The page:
1 like

Great ride! I took my Strael for it's first spin tonight and it really is a  corker of a bike!

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Freddy56 [280 posts] 4 months ago
1 like

Some boyo. 

Amazing the strenght of body and mind.

to all riders a pint!

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mylesrants [390 posts] 4 months ago
0 likes

legend

 

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brooksby [2709 posts] 4 months ago
1 like

Amazing achievement

But where is he pointing on that photo, exactly? 

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JeevesBath [195 posts] 4 months ago
0 likes

Great achievement, but am I the only person who is uncomfortable with these ultra-endurance events being called 'races'?

This may lead the uninformed to assume that 'race' means cyclists going full pelt on open roads in traffic when the reality is nothing of the kind (I think I remember reading Christoph Strasser averaged 15mph on RAAM, which is about the same speed as my morning commute). Given the death of a competitor on the first day plus the recent tragedy with Mike Hall this is an unfair perception where people might assume that they were taking risks in order to beat their rivals.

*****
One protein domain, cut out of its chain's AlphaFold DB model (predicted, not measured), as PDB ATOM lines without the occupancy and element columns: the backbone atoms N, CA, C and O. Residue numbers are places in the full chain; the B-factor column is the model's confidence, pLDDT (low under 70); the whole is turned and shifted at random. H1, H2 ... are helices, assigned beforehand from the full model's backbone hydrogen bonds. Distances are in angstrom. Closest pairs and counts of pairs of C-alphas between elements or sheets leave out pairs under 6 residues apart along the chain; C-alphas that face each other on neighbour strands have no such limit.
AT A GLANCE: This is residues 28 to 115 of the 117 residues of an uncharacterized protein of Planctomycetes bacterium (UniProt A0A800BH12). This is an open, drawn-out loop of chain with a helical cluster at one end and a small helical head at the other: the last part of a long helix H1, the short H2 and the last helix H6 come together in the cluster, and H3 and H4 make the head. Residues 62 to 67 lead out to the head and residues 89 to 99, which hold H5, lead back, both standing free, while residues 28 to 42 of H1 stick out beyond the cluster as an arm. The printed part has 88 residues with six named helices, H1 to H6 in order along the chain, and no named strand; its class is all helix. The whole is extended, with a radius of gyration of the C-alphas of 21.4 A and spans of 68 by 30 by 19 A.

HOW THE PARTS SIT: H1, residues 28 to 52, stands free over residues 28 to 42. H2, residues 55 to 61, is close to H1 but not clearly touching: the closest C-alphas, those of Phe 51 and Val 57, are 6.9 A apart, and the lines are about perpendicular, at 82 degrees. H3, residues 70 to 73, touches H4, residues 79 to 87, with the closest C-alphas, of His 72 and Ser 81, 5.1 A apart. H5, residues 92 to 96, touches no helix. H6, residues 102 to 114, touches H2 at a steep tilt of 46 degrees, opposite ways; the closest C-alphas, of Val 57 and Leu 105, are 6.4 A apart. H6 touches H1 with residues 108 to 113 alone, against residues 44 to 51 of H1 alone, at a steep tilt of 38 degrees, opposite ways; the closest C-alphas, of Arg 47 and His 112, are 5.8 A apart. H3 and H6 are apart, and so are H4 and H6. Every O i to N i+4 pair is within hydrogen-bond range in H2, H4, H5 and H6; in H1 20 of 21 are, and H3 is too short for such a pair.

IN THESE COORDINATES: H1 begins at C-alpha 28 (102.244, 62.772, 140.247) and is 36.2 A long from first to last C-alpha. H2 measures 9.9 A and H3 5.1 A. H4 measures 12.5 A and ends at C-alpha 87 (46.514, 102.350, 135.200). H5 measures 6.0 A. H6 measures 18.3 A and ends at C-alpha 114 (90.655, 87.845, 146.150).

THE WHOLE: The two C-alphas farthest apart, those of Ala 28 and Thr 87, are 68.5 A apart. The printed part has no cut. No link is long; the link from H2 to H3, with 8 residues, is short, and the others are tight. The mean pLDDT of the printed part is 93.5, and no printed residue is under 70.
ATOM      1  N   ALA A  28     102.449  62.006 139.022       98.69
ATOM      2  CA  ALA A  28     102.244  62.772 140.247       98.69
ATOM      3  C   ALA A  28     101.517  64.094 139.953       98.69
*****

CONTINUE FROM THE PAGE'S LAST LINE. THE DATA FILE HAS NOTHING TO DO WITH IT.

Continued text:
Surely 'challenge' might be a more representative term?  

 

Avatar
Rapha Nadal [677 posts] 4 months ago
3 likes
JeevesBath wrote:

Great achievement, but am I the only person who is uncomfortable with these ultra-endurance events being called 'races'?

This may lead the uninformed to assume that 'race' means cyclists going full pelt on open roads in traffic when the reality is nothing of the kind (I think I remember reading Christoph Strasser averaged 15mph on RAAM, which is about the same speed as my morning commute). Given the death of a competitor on the first day plus the recent tragedy with Mike Hall this is an unfair perception where people might assume that they were taking risks in order to beat their rivals.

Surely 'challenge' might be a more representative term?  

 

Group of cyclists pit themselves against each other to reach a destination in the quickest time possible.  Sounds like a race to me?

Avatar
BehindTheBikesheds [990 posts] 4 months ago
0 likes
Rapha Nadal wrote:
JeevesBath wrote:

Great achievement, but am I the only person who is uncomfortable with these ultra-endurance events being called 'races'?